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Transportation Bill, Top Priority In Colorado Statehouse, Fails

Apr 26, 2017
Originally published on April 26, 2017 10:17 am

The highest legislative priority for the governor and leaders in both parties -- transportation funding -- failed in the Republican- controlled Senate Finance Committee on April 25.

Despite the backing of the Senate President, Democratic House Speaker, chair of the Senate Transportation Committee, and a broad coalition of leading business groups, mayors, county commissioners and other organizations testifying in support, committee members voted along party lines in a 3 to 2 split.

“The biggest thing is we have money within the budget that we should focus on freeing up to utilize,” said Republican Sen. Tim Neville of Littleton “That bill has too much spending that is not going to where we need it, roads and bridges. There's a lot of transit in that bill.”

Neville said he was always a strong no vote on the bill and Sen. Owen Hill, R- Colorado Springs said he had major concerns about a regressive sales tax.  Republican Sen. Jack Tate of Centennial was considered the swing vote, and faced pressure to support the measure during the hearing from witnesses such as Kathy Noon, the mayor of Centennial. She said improving transportation infrastructure was a top priority for voters there.

“We have a fair number of signatures collected from Senator Tate’s area, and those were collected this weekend,” said Noon.

Tate said he wanted to exhaust other avenues of funding before considering a tax increase.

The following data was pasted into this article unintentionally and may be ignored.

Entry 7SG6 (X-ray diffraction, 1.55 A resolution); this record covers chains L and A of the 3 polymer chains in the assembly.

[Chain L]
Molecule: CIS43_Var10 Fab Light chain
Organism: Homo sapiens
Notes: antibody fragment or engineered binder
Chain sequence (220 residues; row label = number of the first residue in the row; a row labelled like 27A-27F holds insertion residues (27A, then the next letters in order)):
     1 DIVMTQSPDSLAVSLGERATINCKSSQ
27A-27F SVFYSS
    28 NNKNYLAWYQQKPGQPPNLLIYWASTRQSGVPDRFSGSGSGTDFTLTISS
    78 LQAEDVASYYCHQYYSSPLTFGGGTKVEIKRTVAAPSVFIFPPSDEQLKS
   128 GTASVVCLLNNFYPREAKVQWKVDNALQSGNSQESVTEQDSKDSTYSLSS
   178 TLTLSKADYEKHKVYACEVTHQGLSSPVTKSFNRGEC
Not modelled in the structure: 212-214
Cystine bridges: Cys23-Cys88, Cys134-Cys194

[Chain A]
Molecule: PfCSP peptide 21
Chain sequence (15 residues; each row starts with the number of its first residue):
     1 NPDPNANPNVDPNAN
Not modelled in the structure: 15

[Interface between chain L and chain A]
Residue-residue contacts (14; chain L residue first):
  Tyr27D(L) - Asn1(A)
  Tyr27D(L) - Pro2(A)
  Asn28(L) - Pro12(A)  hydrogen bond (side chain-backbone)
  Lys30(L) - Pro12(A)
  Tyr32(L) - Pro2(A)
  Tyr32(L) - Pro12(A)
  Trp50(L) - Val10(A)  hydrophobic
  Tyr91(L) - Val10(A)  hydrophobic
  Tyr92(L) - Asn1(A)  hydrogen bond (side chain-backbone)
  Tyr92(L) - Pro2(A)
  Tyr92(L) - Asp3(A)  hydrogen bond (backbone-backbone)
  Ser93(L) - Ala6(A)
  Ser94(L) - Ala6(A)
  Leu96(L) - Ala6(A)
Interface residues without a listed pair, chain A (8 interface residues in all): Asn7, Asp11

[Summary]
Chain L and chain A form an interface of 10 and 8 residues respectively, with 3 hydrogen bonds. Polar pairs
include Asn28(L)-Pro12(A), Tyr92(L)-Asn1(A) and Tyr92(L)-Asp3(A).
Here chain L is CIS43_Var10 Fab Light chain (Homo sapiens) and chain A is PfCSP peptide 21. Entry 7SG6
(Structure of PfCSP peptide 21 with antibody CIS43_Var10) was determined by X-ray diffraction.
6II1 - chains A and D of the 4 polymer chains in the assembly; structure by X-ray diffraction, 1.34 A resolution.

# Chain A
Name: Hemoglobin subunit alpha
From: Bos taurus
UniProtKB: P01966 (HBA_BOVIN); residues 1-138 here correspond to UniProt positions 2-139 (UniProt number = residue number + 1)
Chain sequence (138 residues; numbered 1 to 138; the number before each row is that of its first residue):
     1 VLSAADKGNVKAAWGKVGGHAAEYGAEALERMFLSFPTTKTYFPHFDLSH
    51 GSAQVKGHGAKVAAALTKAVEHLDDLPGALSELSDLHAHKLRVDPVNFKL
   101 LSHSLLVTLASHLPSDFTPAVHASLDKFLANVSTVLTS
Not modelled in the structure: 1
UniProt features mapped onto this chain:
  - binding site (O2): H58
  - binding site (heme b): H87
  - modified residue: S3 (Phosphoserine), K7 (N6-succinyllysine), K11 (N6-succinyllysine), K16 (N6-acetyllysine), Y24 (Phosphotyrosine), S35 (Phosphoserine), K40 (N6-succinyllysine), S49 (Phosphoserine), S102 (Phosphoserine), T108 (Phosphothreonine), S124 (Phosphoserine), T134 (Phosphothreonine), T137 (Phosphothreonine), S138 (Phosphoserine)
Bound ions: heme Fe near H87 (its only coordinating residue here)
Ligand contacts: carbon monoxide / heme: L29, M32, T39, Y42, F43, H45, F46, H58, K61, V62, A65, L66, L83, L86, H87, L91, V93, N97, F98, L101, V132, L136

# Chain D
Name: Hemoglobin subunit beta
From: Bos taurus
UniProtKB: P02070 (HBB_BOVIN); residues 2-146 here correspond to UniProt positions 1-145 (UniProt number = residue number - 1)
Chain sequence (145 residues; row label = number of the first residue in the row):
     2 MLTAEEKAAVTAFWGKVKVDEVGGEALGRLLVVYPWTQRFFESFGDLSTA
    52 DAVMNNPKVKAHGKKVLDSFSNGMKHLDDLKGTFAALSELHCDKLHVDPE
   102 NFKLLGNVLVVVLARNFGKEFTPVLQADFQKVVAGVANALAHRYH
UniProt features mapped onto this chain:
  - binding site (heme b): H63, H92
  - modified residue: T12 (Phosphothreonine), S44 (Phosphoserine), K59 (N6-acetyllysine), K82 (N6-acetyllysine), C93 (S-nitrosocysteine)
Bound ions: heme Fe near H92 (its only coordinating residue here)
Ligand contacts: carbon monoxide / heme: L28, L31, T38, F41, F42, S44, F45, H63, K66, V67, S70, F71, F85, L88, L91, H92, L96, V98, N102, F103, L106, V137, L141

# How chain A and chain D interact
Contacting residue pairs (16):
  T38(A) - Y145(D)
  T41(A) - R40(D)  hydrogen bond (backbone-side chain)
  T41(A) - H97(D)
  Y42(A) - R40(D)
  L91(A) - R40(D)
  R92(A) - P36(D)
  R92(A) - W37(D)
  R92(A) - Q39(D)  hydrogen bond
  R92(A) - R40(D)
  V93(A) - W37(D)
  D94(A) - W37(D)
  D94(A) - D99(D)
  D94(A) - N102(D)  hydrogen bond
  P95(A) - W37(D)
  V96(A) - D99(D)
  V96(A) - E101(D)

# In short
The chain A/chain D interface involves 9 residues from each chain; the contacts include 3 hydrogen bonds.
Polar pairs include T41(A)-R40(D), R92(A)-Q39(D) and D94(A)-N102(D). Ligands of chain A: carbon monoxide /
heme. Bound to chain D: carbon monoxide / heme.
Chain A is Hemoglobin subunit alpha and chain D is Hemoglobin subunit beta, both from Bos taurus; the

“There's no cost to taking time to look at other options,” he said.

The Republican sponsors of House Bill 1242 said they were disappointed. Sen. Randy Baumgardner of Hot Sulphur Springs hoped the testimony would compel committee members to at least help move the bill forward. If it eventually reached the Senate floor, it was predicted to easily pass.

Republican Senate President Kevin Grantham of Canon City, the other main sponsor said now that the bill is defeated he doesn’t know where the state will go from here.  

“We just so happen to think it’s a core function of government to fund transportation infrastructure and giving the voters that chance is the least we can do,” he said.

The measure would have put a half-cent sales tax increase before voters. If approved, it would have funded a $3.5 billion bond for statewide projects. A separate pot of money would have gone to local communities. Supporters thought a unified transportation ballot measure coming from the legislature would have had the best chance of passing. It’s unlikely a new transportation proposal would gain traction in the final weeks of the legislative session, which ends on May 10. Outside groups are now expected to put measures on the November ballot.

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